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Davenport Mayor Frank Klipsch, Wednesday, January 2, 2018, during the committee of the whole meeting held at City Hall.

Mayor Frank Klipsch has removed four people from the Davenport Civil Rights Commission in response to a months-long dispute over its membership, setting off the threat of a lawsuit brought by people who say they’re legally entitled to be part of the resident-led group.

Since December, the commission has refused to seat three people who were appointed by the mayor and confirmed by the city council. City officials, meanwhile, had promised to intervene if those members continued to be left out of future meetings.

For their part, commissioners have argued the city made mistakes during the appointment process. They’ve contended that three people whose terms expired in November — Susan Greenwalt, Helen Roberson and Clyde Mayfield — are the rightful commissioners.

In a statement Monday, the mayor called his decision to remove four commissioners "unfortunate."

“The recent attempt by these former-commission members to determine their own membership not only violates state and local laws but also harms the complainants whose cases have come before and are yet to come before the commission,” Klipsch said. “Regrettably, their actions lack respect for representative government and are unfitting for individuals who are entrusted to oversee the civil rights of all individuals in the community.”

Commissioners affected by the mayor’s recent action are Benjamin Hahn, Shylee Garrett, Judy Shawver and Nicole Bribriesco-Ledger. The mayor says he will appoint four commissioners “as soon as possible” to join the three he picked last year.

Meanwhile, Greenwalt, who has continued to act as chairwoman of the commission during public meetings despite directives from the city to step aside, called the mayor’s actions “a clear attempt at a power grab.” In a prepared statement, she said “the public is being short-changed” and promised a lawsuit would be forthcoming.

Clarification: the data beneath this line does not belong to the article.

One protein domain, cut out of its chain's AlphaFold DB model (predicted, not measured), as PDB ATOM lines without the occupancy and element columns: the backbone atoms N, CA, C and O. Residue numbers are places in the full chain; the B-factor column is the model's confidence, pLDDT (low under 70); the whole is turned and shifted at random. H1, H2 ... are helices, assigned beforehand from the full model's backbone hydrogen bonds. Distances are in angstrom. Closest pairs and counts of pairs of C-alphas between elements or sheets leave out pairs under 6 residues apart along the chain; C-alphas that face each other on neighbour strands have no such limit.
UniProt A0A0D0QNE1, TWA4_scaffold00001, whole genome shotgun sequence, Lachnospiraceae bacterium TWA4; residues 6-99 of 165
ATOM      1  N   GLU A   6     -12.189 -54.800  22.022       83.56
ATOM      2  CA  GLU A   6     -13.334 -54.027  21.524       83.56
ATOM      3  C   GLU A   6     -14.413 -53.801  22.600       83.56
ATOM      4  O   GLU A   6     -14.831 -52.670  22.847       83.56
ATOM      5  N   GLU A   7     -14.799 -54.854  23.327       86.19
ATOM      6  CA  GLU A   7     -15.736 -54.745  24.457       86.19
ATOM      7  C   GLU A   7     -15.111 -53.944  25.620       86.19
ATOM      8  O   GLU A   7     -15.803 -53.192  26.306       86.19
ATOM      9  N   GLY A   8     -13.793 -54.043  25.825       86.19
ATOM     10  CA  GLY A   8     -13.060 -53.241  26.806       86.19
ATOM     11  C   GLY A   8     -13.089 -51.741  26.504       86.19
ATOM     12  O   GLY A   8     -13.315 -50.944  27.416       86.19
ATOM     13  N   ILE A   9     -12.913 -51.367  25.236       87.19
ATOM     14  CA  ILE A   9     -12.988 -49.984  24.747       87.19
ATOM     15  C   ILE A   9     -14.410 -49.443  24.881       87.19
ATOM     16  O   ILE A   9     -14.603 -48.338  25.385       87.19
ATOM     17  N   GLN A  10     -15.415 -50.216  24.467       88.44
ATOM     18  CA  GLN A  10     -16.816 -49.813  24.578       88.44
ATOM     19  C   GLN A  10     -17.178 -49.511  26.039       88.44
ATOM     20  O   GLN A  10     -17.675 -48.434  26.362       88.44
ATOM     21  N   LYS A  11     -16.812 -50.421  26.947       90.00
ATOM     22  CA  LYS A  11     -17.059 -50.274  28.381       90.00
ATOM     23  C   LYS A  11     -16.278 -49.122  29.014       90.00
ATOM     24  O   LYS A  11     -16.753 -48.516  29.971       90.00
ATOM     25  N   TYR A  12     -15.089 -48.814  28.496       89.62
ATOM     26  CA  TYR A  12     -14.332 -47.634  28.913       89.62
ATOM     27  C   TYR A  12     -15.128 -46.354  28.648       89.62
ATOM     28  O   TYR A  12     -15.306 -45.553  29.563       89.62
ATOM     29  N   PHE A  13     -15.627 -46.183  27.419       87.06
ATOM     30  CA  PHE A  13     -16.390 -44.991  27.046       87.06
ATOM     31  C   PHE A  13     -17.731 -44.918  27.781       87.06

“His actions represent a government that is both anti-transparency and anti-civil rights,” Greenwalt said, referring to the mayor. “We look forward to our day in court with the city.”

Mike Meloy, a Bettendorf attorney who has been hired by the commissioners, labeled the mayor's actions as having the appearance of "a political hatchet job to punish four competent commissioners for doing their difficult job."

"The civil rights commission must remain independent from city hall political shenanigans," Meloy wrote in a statement. "The Commission acknowledges the strong support they have received from the local community. This action will be lawfully challenged and reviewed by a neutral decision maker." 

Under city code, commissioners oversee the city’s office of civil rights and review complaints brought by community members that concern violations of state and federal civil rights laws. The commission is established under Iowa law and further defined by city code.

Commissioners were notified of their dismissal by a certified letter dated April 15. A copy of the letter obtained by the Times accuses the commissioners of violating state and city laws, including illegally holding meetings and disregarding open records requests.

The letter also says the four removed commissioners “aided and abetted” the other three whose terms expired, and their behavior “lacks respect for representative government and the rule of law.”

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